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Stage 2 of the NAL Is the Soniqs' Time to Shine

The flamboyant and talented Soniqs should have enough amongst them to challenge North America's "top-four", and here is why.

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There’s a stereotype about Rainbow Six: Siege teams. You’re either a dumb team with lots of firepower, lurching shambolically towards planting the defuser, or you’re a smart team who wins off brain power but with comparatively little raw strength, or the Lex Luthor of the FPS genre. 

This stereotype is almost never true. While some teams lean more towards one extreme than the other, most professional squads are closer to the center than the community at large gives them credit for. 

There’s one team that seemingly sits at the dead center of these stereotypes, aggressive but carefully calculated, smart but not without raw talent. That team, from where I sit, is the Susquehanna Soniqs, and combined with their “Darren Sharper, hold my d***”-esque attitude, they’re my breakout team for Stage 2 of the NAL.

Team captain supr at the US Nationals 2019 Finals.

From the start, this has been a roster that works their fundamentals, as are most teams with Seth "supr" Hoffman. Social media antics, accusations, and sometimes downright hostility aside, supr has a great mind for the game, and everything the Soniqs do flows from that center area. Veteran Kevin "Easilyy" Skokowski can’t go unmentioned either, as he has a mind for the game as well as mechanical skill. 

Speaking of mechanical skill, having a regimented, disciplined team isn’t enough. At the end of the day, Rainbow Six is a first-person shooter. If you don’t have the mechanics to follow through on the game knowledge, it doesn’t matter. In the words of Anton Chigurh, “If the rule you were following brought you to this, of what use was the rule?”

In the vein of Chigurh’s role in No Country For Old Men, the Soniqs have some shooters on their roster. David "iconic" Ifidon is a budding star in this league, and the combination of Alex "SlebbeN" Nordlund and Santino "Gomfi" de Meulenaere are formidable.

The Soniqs were that close to making it into the August Mini-Major over eventual champions DarkZero Esports. While the qualifiers were some time away from the main event, and DarkZero drastically improved, there can be some victories taken from bringing the eventual major champions to the brink of elimination. In the regular season, the Soniqs struggled, but not without reason -- visa issues held up SlebbeN and Gomfi.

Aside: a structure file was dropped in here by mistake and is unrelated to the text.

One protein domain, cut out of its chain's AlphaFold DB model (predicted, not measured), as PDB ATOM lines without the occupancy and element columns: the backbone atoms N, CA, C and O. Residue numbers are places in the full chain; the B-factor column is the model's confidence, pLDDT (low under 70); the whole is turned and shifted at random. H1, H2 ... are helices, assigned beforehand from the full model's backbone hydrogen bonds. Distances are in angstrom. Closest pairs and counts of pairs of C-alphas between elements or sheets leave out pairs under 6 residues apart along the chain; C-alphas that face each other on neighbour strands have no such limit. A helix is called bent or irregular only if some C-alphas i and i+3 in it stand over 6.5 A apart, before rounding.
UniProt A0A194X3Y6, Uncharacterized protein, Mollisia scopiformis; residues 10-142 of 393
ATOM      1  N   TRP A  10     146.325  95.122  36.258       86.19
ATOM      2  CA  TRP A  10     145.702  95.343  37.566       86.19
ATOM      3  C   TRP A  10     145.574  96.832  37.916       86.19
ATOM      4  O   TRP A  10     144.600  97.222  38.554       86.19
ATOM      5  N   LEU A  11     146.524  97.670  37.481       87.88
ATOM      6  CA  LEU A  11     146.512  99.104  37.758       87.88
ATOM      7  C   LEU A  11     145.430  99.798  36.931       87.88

SlebbeN at the US Nationals 2019 Finals.

Beyond this, I have a hunch that the Soniqs have a bone to pick, and will come out of this offseason with a vengeance. Their schedule through the Qualifier was far less than ideal, and they came extremely close on a number of occasions. Now, they get their full strength throughout the entirety of the league. 

This also means that there are no more asterisks for this roster. There aren’t any more understandable excuses or logical reasonings for underperformance, such as, “two of our strongest shooters are held up by visa issues” or “we’re playing three best-of-threes back to back to back.”

This is the Soniqs at full strength, and it’s past time for it to happen. For once, the things within their control align with that of other teams’ in the NAL. Whether this becomes a point of pressure or a rallying cry for the team remains to be seen. 

The road ahead won’t be easy for the Soniqs. In their group lies DarkZero and their first match of the season will be a rematch of the qualifier and their two matches in Stage 1. Spacestation, another great team, is in there are well, and eUnited brings up the rear of the projected results.

A new-look eU will likely struggle a tad bit out of the gate as its roster gels, but given Soniqs’ success in the qualifier and how they looked against teams later in the regular season, it’s not insane to think they could best SSG or DZ in initial groups. 

The expectation for the Soniqs is simple -- I think they’ll peel away the NAL top four gridlock. Someone is going to get upset, somewhere. They may catch Spacestation napping, they might work what seems to be a favorable matchup with DarkZero based on the times they’ve played in the new-look NAL. Should Oxygen Esports or TSM falter in the other group, Soniqs are more than capable of shooting their way out of fierce competitions with them as well. 

All in all, this is simply a team that you can’t overlook in NAL. There will be no relaxation when you see them on the schedule, you can’t hide strats or have an off day. One of the biggest question marks heading into the opening days of the NAL will be “who can break into the top four teams,” and my money’s on the Soniqs.